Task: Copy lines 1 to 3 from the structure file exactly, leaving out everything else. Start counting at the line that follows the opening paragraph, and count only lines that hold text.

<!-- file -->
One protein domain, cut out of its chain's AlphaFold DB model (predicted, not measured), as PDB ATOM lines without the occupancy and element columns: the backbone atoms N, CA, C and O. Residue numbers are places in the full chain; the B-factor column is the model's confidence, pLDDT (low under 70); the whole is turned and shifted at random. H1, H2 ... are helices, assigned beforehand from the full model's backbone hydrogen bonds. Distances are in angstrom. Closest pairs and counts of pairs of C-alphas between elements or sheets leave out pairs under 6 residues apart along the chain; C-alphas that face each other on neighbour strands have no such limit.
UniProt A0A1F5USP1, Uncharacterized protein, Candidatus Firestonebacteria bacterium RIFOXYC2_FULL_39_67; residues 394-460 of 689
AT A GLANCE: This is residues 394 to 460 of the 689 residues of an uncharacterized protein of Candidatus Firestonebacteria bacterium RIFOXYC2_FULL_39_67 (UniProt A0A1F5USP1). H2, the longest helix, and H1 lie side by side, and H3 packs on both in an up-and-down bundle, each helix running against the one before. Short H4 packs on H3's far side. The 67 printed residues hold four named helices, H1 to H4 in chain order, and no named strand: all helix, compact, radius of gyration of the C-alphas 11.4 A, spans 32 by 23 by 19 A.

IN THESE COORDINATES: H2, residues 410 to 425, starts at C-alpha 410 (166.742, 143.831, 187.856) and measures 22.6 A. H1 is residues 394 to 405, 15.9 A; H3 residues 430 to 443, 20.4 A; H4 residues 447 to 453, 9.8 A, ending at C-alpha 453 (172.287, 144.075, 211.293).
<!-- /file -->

UniProt A0A1F5USP1, Uncharacterized protein, Candidatus Firestonebacteria bacterium RIFOXYC2_FULL_39_67; residues 394-460 of 689
AT A GLANCE: This is residues 394 to 460 of the 689 residues of an uncharacterized protein of Candidatus Firestonebacteria bacterium RIFOXYC2_FULL_39_67 (UniProt A0A1F5USP1). H2, the longest helix, and H1 lie side by side, and H3 packs on both in an up-and-down bundle, each helix running against the one before. Short H4 packs on H3's far side. The 67 printed residues hold four named helices, H1 to H4 in chain order, and no named strand: all helix, compact, radius of gyration of the C-alphas 11.4 A, spans 32 by 23 by 19 A.

IN THESE COORDINATES: H2, residues 410 to 425, starts at C-alpha 410 (166.742, 143.831, 187.856) and measures 22.6 A. H1 is residues 394 to 405, 15.9 A; H3 residues 430 to 443, 20.4 A; H4 residues 447 to 453, 9.8 A, ending at C-alpha 453 (172.287, 144.075, 211.293).